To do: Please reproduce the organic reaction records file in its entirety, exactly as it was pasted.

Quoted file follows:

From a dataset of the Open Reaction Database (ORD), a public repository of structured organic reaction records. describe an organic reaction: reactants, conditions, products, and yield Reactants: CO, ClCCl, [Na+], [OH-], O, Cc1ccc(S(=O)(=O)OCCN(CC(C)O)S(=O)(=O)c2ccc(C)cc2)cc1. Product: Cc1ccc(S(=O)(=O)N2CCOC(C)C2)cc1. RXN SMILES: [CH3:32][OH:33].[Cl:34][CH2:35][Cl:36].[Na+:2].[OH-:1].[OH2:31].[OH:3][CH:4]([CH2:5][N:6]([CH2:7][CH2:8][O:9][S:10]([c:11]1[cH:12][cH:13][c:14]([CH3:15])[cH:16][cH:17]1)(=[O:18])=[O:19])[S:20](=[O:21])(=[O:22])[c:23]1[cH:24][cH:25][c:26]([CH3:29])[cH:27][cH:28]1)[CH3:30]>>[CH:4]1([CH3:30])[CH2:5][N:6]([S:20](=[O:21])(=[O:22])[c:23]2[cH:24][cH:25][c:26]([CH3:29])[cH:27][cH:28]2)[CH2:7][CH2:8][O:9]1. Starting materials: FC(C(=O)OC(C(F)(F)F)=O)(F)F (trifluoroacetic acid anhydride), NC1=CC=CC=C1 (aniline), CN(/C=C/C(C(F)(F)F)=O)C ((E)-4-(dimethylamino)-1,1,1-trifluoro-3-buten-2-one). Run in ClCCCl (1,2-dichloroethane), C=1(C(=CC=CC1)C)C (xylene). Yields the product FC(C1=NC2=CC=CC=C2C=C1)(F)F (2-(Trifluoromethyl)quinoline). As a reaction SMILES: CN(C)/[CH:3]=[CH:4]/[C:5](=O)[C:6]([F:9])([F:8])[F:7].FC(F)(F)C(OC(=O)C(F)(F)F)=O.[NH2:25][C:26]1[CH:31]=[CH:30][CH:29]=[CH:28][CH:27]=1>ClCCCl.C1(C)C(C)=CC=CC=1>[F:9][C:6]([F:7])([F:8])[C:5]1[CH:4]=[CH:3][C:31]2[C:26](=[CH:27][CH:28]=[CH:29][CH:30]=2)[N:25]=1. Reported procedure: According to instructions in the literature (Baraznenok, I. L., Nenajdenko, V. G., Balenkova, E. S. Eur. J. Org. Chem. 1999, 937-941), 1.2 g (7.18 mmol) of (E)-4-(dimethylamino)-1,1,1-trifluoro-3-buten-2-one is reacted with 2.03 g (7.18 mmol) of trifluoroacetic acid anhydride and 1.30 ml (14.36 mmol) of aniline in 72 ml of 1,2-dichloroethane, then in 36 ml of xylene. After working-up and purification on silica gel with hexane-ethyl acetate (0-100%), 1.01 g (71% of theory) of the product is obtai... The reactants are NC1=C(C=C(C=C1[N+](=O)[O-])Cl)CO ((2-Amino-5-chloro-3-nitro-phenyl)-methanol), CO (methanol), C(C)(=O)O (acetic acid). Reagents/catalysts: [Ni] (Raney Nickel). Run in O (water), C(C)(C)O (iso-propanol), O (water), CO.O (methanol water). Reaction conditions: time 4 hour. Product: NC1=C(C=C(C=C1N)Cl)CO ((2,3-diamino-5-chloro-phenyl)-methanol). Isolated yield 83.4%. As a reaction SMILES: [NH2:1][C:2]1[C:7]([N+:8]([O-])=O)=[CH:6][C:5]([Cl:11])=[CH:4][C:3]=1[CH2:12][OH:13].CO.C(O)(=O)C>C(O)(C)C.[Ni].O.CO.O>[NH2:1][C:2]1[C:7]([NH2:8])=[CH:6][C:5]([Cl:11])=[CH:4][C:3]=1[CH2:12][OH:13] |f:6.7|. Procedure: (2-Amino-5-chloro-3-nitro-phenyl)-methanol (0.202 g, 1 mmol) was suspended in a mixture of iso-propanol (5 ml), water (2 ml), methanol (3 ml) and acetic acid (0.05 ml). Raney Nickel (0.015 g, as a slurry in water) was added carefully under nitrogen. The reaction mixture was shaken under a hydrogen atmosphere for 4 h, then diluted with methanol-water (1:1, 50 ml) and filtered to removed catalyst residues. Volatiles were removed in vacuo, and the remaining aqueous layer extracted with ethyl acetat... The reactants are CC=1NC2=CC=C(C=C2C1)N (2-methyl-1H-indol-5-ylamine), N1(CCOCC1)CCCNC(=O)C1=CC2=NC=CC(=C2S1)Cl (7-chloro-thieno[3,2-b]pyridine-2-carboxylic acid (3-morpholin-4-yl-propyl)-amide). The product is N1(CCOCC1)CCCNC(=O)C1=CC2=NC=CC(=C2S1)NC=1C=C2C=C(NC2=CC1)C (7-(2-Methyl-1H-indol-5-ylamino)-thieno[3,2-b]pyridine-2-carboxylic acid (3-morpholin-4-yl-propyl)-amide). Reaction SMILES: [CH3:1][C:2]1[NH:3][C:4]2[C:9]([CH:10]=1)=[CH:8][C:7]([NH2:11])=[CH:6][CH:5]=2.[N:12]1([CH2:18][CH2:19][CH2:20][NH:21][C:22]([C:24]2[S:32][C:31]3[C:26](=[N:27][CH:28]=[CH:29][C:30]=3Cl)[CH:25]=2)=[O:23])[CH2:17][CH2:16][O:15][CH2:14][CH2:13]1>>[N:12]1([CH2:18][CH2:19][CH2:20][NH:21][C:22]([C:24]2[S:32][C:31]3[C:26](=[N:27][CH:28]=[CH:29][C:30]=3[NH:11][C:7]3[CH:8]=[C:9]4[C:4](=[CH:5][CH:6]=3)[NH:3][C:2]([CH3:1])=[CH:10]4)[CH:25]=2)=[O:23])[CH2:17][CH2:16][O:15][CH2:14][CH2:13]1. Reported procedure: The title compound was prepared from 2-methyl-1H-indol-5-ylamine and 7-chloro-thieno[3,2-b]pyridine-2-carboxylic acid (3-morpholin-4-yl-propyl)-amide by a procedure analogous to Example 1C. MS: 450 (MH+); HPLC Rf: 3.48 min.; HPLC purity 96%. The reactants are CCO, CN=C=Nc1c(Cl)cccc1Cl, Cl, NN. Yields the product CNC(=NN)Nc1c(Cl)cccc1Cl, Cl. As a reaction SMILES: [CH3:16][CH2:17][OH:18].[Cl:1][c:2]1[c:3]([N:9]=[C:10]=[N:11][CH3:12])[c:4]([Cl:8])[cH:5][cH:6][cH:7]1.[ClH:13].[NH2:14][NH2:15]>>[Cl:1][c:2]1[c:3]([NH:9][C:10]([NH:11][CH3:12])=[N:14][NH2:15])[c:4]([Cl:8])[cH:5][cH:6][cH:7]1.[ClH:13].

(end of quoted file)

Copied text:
From a dataset of the Open Reaction Database (ORD), a public repository of structured organic reaction records. describe an organic reaction: reactants, conditions, products, and yield Reactants: CO, ClCCl, [Na+], [OH-], O, Cc1ccc(S(=O)(=O)OCCN(CC(C)O)S(=O)(=O)c2ccc(C)cc2)cc1. Product: Cc1ccc(S(=O)(=O)N2CCOC(C)C2)cc1. RXN SMILES: [CH3:32][OH:33].[Cl:34][CH2:35][Cl:36].[Na+:2].[OH-:1].[OH2:31].[OH:3][CH:4]([CH2:5][N:6]([CH2:7][CH2:8][O:9][S:10]([c:11]1[cH:12][cH:13][c:14]([CH3:15])[cH:16][cH:17]1)(=[O:18])=[O:19])[S:20](=[O:21])(=[O:22])[c:23]1[cH:24][cH:25][c:26]([CH3:29])[cH:27][cH:28]1)[CH3:30]>>[CH:4]1([CH3:30])[CH2:5][N:6]([S:20](=[O:21])(=[O:22])[c:23]2[cH:24][cH:25][c:26]([CH3:29])[cH:27][cH:28]2)[CH2:7][CH2:8][O:9]1. Starting materials: FC(C(=O)OC(C(F)(F)F)=O)(F)F (trifluoroacetic acid anhydride), NC1=CC=CC=C1 (aniline), CN(/C=C/C(C(F)(F)F)=O)C ((E)-4-(dimethylamino)-1,1,1-trifluoro-3-buten-2-one). Run in ClCCCl (1,2-dichloroethane), C=1(C(=CC=CC1)C)C (xylene). Yields the product FC(C1=NC2=CC=CC=C2C=C1)(F)F (2-(Trifluoromethyl)quinoline). As a reaction SMILES: CN(C)/[CH:3]=[CH:4]/[C:5](=O)[C:6]([F:9])([F:8])[F:7].FC(F)(F)C(OC(=O)C(F)(F)F)=O.[NH2:25][C:26]1[CH:31]=[CH:30][CH:29]=[CH:28][CH:27]=1>ClCCCl.C1(C)C(C)=CC=CC=1>[F:9][C:6]([F:7])([F:8])[C:5]1[CH:4]=[CH:3][C:31]2[C:26](=[CH:27][CH:28]=[CH:29][CH:30]=2)[N:25]=1. Reported procedure: According to instructions in the literature (Baraznenok, I. L., Nenajdenko, V. G., Balenkova, E. S. Eur. J. Org. Chem. 1999, 937-941), 1.2 g (7.18 mmol) of (E)-4-(dimethylamino)-1,1,1-trifluoro-3-buten-2-one is reacted with 2.03 g (7.18 mmol) of trifluoroacetic acid anhydride and 1.30 ml (14.36 mmol) of aniline in 72 ml of 1,2-dichloroethane, then in 36 ml of xylene. After working-up and purification on silica gel with hexane-ethyl acetate (0-100%), 1.01 g (71% of theory) of the product is obtai... The reactants are NC1=C(C=C(C=C1[N+](=O)[O-])Cl)CO ((2-Amino-5-chloro-3-nitro-phenyl)-methanol), CO (methanol), C(C)(=O)O (acetic acid). Reagents/catalysts: [Ni] (Raney Nickel). Run in O (water), C(C)(C)O (iso-propanol), O (water), CO.O (methanol water). Reaction conditions: time 4 hour. Product: NC1=C(C=C(C=C1N)Cl)CO ((2,3-diamino-5-chloro-phenyl)-methanol). Isolated yield 83.4%. As a reaction SMILES: [NH2:1][C:2]1[C:7]([N+:8]([O-])=O)=[CH:6][C:5]([Cl:11])=[CH:4][C:3]=1[CH2:12][OH:13].CO.C(O)(=O)C>C(O)(C)C.[Ni].O.CO.O>[NH2:1][C:2]1[C:7]([NH2:8])=[CH:6][C:5]([Cl:11])=[CH:4][C:3]=1[CH2:12][OH:13] |f:6.7|. Procedure: (2-Amino-5-chloro-3-nitro-phenyl)-methanol (0.202 g, 1 mmol) was suspended in a mixture of iso-propanol (5 ml), water (2 ml), methanol (3 ml) and acetic acid (0.05 ml). Raney Nickel (0.015 g, as a slurry in water) was added carefully under nitrogen. The reaction mixture was shaken under a hydrogen atmosphere for 4 h, then diluted with methanol-water (1:1, 50 ml) and filtered to removed catalyst residues. Volatiles were removed in vacuo, and the remaining aqueous layer extracted with ethyl acetat... The reactants are CC=1NC2=CC=C(C=C2C1)N (2-methyl-1H-indol-5-ylamine), N1(CCOCC1)CCCNC(=O)C1=CC2=NC=CC(=C2S1)Cl (7-chloro-thieno[3,2-b]pyridine-2-carboxylic acid (3-morpholin-4-yl-propyl)-amide). The product is N1(CCOCC1)CCCNC(=O)C1=CC2=NC=CC(=C2S1)NC=1C=C2C=C(NC2=CC1)C (7-(2-Methyl-1H-indol-5-ylamino)-thieno[3,2-b]pyridine-2-carboxylic acid (3-morpholin-4-yl-propyl)-amide). Reaction SMILES: [CH3:1][C:2]1[NH:3][C:4]2[C:9]([CH:10]=1)=[CH:8][C:7]([NH2:11])=[CH:6][CH:5]=2.[N:12]1([CH2:18][CH2:19][CH2:20][NH:21][C:22]([C:24]2[S:32][C:31]3[C:26](=[N:27][CH:28]=[CH:29][C:30]=3Cl)[CH:25]=2)=[O:23])[CH2:17][CH2:16][O:15][CH2:14][CH2:13]1>>[N:12]1([CH2:18][CH2:19][CH2:20][NH:21][C:22]([C:24]2[S:32][C:31]3[C:26](=[N:27][CH:28]=[CH:29][C:30]=3[NH:11][C:7]3[CH:8]=[C:9]4[C:4](=[CH:5][CH:6]=3)[NH:3][C:2]([CH3:1])=[CH:10]4)[CH:25]=2)=[O:23])[CH2:17][CH2:16][O:15][CH2:14][CH2:13]1. Reported procedure: The title compound was prepared from 2-methyl-1H-indol-5-ylamine and 7-chloro-thieno[3,2-b]pyridine-2-carboxylic acid (3-morpholin-4-yl-propyl)-amide by a procedure analogous to Example 1C. MS: 450 (MH+); HPLC Rf: 3.48 min.; HPLC purity 96%. The reactants are CCO, CN=C=Nc1c(Cl)cccc1Cl, Cl, NN. Yields the product CNC(=NN)Nc1c(Cl)cccc1Cl, Cl. As a reaction SMILES: [CH3:16][CH2:17][OH:18].[Cl:1][c:2]1[c:3]([N:9]=[C:10]=[N:11][CH3:12])[c:4]([Cl:8])[cH:5][cH:6][cH:7]1.[ClH:13].[NH2:14][NH2:15]>>[Cl:1][c:2]1[c:3]([NH:9][C:10]([NH:11][CH3:12])=[N:14][NH2:15])[c:4]([Cl:8])[cH:5][cH:6][cH:7]1.[ClH:13].